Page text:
In The Power of Peers: How the Company You Keep Drives Leadership, Growth & Success, we stated that business leaders tend to engage their peers in four major ways. They connect, network, optimize, and accelerate. To connect is to literally make connections. This involves meeting new people (online or in-person), extending our reach, and even seeking advice from “peers” with whom we share a common interest. For example, if you want to read a book, you might check with others who’ve already read it to see what they think. You may not know any of them individually, but you’ll consider the prevailing sentiment of the group as a powerful data point. So much so that, according to The Shelf, 92% of consumers trust this source of info over branded content!
When we network, it’s typically more selective and purposeful. It’s when we reach out to specific individuals who can either help us get a job, find a business partner, secure financing for our next venture, etc. – or who knows someone who can! There’s no quid pro quo necessarily, but there is certainly an expectation of reciprocity in the event that the person who is helping you today needs your assistance in the future.
Great teams optimize. It’s about people working together, chasing perfection in the pursuit of excellence, to achieve a common goal – usually during a more concentrated period of time – a basketball season, perhaps (pick your favorite sport). Individuals may be asked to sacrifice their personal goals to achieve an overall team objective. You’ll forgo being the leading scorer and help make everyone around you better, thus increasing the team’s chances for success.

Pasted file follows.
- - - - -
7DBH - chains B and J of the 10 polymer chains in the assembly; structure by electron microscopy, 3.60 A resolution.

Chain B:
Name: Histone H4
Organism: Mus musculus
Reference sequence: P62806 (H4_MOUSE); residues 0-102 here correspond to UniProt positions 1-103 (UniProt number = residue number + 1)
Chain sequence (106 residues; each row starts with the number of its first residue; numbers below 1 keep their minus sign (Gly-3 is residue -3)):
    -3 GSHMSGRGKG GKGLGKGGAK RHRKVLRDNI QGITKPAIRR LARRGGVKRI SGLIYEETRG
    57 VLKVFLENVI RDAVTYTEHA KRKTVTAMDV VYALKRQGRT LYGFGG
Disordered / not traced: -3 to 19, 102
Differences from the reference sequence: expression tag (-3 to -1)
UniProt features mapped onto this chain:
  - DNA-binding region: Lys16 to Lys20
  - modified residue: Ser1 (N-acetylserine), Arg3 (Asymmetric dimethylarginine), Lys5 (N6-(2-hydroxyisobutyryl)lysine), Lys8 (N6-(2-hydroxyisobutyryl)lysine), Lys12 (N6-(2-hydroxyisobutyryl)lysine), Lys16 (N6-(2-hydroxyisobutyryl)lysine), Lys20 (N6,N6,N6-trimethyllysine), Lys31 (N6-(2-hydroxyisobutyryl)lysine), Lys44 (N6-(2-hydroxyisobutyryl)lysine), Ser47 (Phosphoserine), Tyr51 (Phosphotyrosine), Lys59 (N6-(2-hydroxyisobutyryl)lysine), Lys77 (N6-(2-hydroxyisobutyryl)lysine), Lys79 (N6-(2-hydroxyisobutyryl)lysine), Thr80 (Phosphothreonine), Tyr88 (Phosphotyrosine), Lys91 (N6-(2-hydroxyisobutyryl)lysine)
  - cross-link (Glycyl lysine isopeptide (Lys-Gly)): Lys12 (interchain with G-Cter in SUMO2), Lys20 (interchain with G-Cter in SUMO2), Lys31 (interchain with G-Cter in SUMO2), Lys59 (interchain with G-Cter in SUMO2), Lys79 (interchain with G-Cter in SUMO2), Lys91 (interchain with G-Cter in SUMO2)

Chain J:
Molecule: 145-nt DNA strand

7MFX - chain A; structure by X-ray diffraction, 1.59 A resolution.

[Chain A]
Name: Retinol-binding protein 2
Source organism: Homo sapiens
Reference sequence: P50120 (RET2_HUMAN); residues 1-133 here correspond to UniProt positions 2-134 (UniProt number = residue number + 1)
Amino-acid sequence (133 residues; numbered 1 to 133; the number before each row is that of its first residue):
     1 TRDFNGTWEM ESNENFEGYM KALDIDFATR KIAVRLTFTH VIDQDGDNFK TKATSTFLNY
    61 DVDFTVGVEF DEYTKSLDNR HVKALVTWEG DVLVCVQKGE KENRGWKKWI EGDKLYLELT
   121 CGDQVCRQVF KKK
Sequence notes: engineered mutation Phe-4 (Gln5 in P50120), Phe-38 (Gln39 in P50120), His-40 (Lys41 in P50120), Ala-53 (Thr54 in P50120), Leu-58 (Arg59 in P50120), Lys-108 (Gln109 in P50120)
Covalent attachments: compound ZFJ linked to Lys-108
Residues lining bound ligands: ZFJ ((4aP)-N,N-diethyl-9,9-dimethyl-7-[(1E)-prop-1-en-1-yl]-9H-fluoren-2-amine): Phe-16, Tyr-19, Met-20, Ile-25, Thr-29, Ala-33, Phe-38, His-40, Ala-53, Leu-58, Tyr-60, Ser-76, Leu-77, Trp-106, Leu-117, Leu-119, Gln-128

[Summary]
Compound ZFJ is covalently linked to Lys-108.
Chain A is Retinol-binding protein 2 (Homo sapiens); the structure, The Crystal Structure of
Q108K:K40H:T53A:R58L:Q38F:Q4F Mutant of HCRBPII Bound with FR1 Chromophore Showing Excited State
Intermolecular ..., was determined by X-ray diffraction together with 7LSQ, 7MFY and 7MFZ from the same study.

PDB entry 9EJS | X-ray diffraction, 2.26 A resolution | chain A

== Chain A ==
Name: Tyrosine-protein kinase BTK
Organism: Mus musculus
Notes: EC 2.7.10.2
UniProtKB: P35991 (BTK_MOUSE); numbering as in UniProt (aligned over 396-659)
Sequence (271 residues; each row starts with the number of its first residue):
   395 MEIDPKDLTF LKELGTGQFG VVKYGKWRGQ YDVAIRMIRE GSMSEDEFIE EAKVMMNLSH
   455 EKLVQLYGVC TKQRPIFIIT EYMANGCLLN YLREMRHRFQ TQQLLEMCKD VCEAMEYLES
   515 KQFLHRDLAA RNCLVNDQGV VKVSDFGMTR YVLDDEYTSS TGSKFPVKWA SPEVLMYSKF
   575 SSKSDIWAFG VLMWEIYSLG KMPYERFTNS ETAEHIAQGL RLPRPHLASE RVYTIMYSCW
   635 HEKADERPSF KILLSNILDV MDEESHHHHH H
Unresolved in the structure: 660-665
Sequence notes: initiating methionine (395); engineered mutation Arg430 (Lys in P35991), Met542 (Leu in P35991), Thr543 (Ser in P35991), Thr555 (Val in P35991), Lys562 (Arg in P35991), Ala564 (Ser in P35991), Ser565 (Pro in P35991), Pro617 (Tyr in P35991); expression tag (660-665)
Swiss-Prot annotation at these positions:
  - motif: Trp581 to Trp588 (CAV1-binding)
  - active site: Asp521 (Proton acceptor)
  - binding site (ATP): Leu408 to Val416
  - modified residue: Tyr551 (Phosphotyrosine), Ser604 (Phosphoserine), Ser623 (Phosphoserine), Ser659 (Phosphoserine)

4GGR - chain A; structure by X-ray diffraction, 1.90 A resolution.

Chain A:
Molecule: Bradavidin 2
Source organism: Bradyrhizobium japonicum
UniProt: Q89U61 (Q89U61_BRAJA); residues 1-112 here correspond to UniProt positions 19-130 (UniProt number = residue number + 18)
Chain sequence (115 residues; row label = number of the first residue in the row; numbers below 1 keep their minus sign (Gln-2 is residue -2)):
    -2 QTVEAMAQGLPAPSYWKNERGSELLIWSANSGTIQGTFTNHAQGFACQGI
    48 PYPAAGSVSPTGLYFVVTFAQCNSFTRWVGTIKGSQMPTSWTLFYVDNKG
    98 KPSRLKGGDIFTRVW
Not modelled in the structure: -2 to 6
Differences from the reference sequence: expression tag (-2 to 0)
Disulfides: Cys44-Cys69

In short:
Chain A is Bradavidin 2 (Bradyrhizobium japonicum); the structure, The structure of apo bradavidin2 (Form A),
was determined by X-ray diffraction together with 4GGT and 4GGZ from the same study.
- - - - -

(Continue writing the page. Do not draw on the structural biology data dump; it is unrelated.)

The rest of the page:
Finally, there’s accelerate. This is what top CEOs and business owners do when they step outside their company and industry sector to grow as leaders, think strategically about their business, and focus on its long-term future. By working with their peers, they participate in an exercise of “empathetic accountability.” CEOs work with peers who understand what’s like to make decisions that impact an entire organization and industry – people who know exactly what it’s like to sit in the CEO’s chair.
We engage our peers just this way and pretty much in exactly this order. None of us does it alone. That said, most leaders never experience what it means to accelerate and experience peer advantage. They engage in the first three only. In my next post, I’ll talk about why ALL CEOs should accelerate and why THEIR peer engagement puzzle comes together a bit differently.